From the words of Tom Uren about investment in our future
Where is the younger Australian left? While the older members of the Australian labour movement's left regularly speak out, their younger colleagues rarely contribute to the public policy and community debate. Former President of the Evatt Foundation, Patron of Defence of Sydney Harbour Foreshore, life member of the Australian Labor Party since 1993, Whitlam minister in 1972-75, Hawke minister in 1983-84, deputy leader of the opposition in 1976-77, defender of the public good and left-wing stalwart, Tom Uren, has spoken out on a number of occasions; in his lifetime he has spoken out regularly on the state of the Australia, New South Wales, Sydney, his party and its policies.1 Recently, at "Winning back the suburban heartland - Politics in the Pub", he again spoke his mind.
At "Winning back the suburban heartland", Uren recalled that many Labor voters have deserted because federal Labor "turned its back on our people and moved to the centre and upper centre voters".2 The legendary Australian left-winger said that previous federal Labor governments such as Bob Hawke's have shown "no real faith in public infrastructure investment", adopting only a "band-aid approach"; the Hawke government turned its back on the public sector, particularly with regard to infrastructure in the major cities and regions.3 According to Uren, under federal Labor, investment in public housing suffered; in 1983, when the Hawke government was first elected, 120,000 families were waiting on housing commission lists in Australia; by 1996, when Labor was defeated, there were 240,000 families on the lists.4
Tom Uren noted in particular that, apart from the Whitlam government, previous federal governments have ignored the "serious social and infrastructure problems of western Sydney".5 In his view, next to the Aboriginal issue, the problems of the western Sydney youth are the most serious in Australia.6 The former federal representative for the western Sydney suburban electorate of Reid (1958-1990) quoted unemployment figures (as at September 2001) of 11.2 per cent for the suburb of Fairfield, 9.7 per cent for Campbelltown and 8.5 per cent for Liverpool, compared to the NSW state-wide average of 5.8 per cent. Youth full-time employment figures for August 2001 showed Canterbury-Bankstown with a rate of 39.9 per cent and Fairfield-Liverpool with 43.25 per cent.7 Uren also conveyed disdain for the NSW Carr government's solution; he noted its ranting about "Law and Order" and advocating only "more prisons". "It is a public social and infrastructure investment matter not [a] law and order matter", said Tom. He told the audience the answer was public investment: investment in public education, investment in public transport, investment in public hospitals, investment in public housing, investment in public childcare and aged people's homes.8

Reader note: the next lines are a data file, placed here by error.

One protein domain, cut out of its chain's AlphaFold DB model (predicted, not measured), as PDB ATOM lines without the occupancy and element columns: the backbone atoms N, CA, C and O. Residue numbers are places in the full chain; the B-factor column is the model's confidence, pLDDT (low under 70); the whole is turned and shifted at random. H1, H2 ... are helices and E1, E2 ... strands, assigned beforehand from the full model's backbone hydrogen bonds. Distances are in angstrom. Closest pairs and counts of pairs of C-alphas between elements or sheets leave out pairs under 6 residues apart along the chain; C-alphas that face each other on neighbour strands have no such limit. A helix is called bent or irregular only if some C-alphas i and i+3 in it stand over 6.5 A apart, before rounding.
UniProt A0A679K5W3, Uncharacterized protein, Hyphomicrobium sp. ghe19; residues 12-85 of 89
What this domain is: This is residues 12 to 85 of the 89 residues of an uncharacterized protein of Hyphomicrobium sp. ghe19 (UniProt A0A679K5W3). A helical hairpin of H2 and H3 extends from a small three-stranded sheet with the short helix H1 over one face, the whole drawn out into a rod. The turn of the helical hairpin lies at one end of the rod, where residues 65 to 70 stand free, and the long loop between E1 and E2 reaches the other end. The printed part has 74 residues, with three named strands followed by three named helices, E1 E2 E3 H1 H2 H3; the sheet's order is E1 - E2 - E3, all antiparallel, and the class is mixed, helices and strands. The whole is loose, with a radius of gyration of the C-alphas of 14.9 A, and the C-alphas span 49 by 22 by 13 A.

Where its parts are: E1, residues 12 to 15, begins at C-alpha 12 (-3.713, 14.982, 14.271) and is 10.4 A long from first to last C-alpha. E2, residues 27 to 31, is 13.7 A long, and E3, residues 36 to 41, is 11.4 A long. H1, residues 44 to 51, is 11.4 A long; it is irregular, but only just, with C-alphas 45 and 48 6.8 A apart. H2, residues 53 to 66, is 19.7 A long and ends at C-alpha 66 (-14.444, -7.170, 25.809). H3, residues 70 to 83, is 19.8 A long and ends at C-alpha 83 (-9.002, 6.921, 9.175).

For the western Sydney suburbs, he believes the construction of an airport should be another public investment.9 "The construction of an airport at Badgery's Creek would be a catalyst as an employment base, and would be a magnet for service industries".10 In an earlier address, "Sydney - what is our future?", this defender of the community good had further elaborated: "For Badgery's Creek to be [a] viable option, there needs to be joint action by the Australian and New South Wales governments. However, it is important that any development of the site ensures that the people of western Sydney do not suffer from aggravated air pollution and water pollution".11 In his addresses, Uren has called for the second airport to be located in the western suburbs, attracting industries, hope and job opportunities for the young and unemployed.12 Otherwise, what will be the future for Sydney? A version of a "20:80 society", as articulated by Hans-Peter Martin and Harald Schumann in The Global Trap; with those of the eastern and inner city suburbs prospering while their fellow citizens languish in poverty without industries, employment and opportunities in the west of Sydney.13